How I came out of Imposter Syndrome!

( Six Steps to Break the Imposter Syndrome Cycle - TDI , 2022)   I have been working on my mental health since Jan 2023. I have reaped huge benefits in this process. There is no guarantee that I won't fall in the future, but I am incurably optimistic that I will rise back! Hence, I have decided to share the process with you all because mental health matters and it is possible to fix your mental health if it is not on track! Also, I have picked mental health as a cause for which I will work for the rest of my life! I have decided to channel all my resources to enhance the mental health of everyone around me!  I am a Ph.D. student at the University of Toronto, a mother of a toddler, and a physical and mental health enthusiast. So when I get some free time in my super-packed schedule, I spend that time healing myself and the people around me. The stories I share might sound elitist for many people. Please don't consider them as the act of blowing my own trumpet, but try to see the

Old Divine in the New Bottle: ICTD Community also has to Follow Spiritual Gurus!

Religion as a belief system is a crucial part of India's culture. World Values Survey (2010-14) studied religiosity in various countries of the world and reported that religion is ‘very important’ or ‘rather important’ for more than 90% of Indian respondents. In particular, 80% of its population follow Hinduism. Auguste Comte sees religion as a crucial player in stabilizing society. However, in his work, “law of the three stages of the human mind,” he explains how the human mind evolves from interpreting the world through a religious perspective into understanding every phenomenon through a positivist approach. According to Comte, the chances of the human mind rejecting religious ideas increase when it transforms into the positivist stage. But, spiritual organisations, religious organisations in a new veil, have challenged Comte's theory by employing a positivist approach to validate religious ideas. As Hinduism was propagated as a way of life more than as a religion, its

Lost in the Maze: How the Labour of Anganwadi Workers are Lost in the Larger Scheme of Things

Anganwadi workers (AWWs) are not just frontline health workers. Their job description in the official website of the department of Women and Child Development in Tamilnadu runs up to 21 bulletins. Some of the important functions include eliciting community support and participation in running various programmes, organising non-formal pre-school activities in the anganwadi for children in the age group of 3-6, organising supplementary nutrition feeding for children (0-6 years), expectant and nursing mothers by planning the menu based on locally available food and local recipes, and providing health counseling to mothers and adolescents.  In addition to their contractual obligations, by leveraging AWW's rapport with the general public, they are expected to carry out various other functions by the government such as collecting census and caste data, aiding in the delivery of various welfare benefits, and distributing voter slips. Not surprisingly, they are also playing an instru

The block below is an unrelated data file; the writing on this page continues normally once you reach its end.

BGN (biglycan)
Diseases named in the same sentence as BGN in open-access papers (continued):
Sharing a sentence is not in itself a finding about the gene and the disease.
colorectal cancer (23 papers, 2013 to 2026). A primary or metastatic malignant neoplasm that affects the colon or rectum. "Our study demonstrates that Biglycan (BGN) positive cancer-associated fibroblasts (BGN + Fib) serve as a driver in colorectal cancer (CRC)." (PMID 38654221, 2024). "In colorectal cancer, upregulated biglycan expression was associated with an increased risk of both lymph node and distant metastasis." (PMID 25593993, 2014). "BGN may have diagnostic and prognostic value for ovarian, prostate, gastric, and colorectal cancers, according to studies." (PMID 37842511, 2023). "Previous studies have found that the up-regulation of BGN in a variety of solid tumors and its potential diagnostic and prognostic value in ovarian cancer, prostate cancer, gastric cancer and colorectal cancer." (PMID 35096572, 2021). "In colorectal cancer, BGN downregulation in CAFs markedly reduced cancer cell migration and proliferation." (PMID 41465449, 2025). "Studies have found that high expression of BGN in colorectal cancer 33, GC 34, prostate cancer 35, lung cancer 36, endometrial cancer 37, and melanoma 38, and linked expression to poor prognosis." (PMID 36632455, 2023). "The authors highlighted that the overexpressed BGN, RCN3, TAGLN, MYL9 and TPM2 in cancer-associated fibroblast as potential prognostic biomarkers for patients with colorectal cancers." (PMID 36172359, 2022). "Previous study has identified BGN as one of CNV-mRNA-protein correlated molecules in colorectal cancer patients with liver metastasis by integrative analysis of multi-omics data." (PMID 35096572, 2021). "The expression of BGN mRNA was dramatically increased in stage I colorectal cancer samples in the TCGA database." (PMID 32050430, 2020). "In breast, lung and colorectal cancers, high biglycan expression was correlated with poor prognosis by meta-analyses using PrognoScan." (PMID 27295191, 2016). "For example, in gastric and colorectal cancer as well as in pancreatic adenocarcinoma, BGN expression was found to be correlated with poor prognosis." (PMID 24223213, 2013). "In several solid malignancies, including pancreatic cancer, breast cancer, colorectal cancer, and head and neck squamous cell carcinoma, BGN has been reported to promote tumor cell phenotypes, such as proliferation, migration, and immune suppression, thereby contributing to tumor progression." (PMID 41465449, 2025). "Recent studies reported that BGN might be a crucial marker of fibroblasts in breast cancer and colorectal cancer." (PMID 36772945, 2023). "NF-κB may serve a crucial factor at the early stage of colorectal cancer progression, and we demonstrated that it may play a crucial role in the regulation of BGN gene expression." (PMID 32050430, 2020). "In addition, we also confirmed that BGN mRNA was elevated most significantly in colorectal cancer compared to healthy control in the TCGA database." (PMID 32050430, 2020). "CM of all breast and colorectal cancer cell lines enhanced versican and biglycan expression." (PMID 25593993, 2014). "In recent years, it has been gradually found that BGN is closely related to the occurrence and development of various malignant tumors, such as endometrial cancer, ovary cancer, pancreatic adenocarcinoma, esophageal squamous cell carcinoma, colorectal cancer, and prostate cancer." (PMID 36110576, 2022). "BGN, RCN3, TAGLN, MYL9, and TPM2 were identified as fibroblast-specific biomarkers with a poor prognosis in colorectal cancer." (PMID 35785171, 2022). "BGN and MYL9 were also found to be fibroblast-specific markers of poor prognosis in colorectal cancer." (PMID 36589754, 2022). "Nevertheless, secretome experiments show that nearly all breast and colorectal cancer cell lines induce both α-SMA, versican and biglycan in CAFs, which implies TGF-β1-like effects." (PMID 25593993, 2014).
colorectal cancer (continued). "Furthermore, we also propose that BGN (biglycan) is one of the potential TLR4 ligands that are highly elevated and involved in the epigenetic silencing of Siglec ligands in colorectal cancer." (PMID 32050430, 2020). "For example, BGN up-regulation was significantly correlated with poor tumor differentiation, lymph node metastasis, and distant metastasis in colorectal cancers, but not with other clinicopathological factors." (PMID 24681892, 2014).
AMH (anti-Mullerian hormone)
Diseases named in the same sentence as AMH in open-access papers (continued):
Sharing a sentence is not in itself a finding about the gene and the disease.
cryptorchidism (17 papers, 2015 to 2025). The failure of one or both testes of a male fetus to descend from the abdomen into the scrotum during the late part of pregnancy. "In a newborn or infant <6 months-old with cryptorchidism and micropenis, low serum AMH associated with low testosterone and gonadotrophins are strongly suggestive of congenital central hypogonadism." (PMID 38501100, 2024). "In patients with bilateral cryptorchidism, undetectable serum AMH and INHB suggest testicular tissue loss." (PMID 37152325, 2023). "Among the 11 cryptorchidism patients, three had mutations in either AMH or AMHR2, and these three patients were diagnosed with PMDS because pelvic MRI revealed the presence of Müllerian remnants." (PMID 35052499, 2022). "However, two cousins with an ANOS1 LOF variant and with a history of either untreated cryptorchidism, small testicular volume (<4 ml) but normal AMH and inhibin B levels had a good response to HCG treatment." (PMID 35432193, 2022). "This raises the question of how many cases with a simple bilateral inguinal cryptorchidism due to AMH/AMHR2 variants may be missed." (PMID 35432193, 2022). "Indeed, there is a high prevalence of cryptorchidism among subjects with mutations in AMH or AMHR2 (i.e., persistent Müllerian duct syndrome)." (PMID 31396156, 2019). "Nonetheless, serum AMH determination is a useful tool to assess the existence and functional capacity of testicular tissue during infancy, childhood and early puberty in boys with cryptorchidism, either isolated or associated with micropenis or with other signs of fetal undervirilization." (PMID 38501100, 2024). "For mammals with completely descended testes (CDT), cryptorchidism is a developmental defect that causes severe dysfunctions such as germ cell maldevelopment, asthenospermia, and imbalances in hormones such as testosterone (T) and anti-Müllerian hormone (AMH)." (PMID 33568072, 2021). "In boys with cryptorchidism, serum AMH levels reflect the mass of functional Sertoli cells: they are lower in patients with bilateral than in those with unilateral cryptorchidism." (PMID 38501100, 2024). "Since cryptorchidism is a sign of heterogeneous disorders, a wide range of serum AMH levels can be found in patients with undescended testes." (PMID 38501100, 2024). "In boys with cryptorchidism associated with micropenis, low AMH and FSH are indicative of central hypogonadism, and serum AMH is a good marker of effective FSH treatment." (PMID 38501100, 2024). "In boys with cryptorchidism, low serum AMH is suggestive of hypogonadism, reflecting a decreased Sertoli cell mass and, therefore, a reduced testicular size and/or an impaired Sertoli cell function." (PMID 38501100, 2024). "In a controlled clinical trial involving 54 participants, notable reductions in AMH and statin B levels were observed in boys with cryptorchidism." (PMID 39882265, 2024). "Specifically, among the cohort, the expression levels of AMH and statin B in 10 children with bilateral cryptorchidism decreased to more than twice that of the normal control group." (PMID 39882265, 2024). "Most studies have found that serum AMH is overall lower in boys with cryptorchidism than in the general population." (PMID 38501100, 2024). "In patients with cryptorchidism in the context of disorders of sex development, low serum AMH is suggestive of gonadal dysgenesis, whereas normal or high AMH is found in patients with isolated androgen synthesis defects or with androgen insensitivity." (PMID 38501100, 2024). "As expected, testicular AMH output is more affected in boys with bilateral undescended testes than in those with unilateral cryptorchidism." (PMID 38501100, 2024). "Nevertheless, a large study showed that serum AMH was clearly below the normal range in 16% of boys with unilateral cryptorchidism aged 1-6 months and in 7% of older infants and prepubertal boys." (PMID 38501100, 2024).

Review of Next Billion Users

Payal, in her book, "The Next Billion Users: Digital Life Beyond the West" has dismantled some of the commonly held misconceptions about the use of technology by economically marginalized sections of the population. She could be lauded as the counterpart of CK Prahalad, a management thinker and the author of the book "Fortune at the Bottom of the Pyramid," in the ICTD space. Work of Prahalad revolutionized the fast-moving consumer goods industry by introducing a new lens through which the poor were perceived not as the receivers of philanthropic aid but as active buyers of consumer products. Similarly, Payal's work opens up an unexplored next billion users’ world to tech-giants.  Her work is an essential read for all the Californian ideologists suffering from savior complex, policymakers, and researchers exploring ICTD space. From her decades of experience, she portrays how the poor in the global south consume the internet to meet their wants and fulf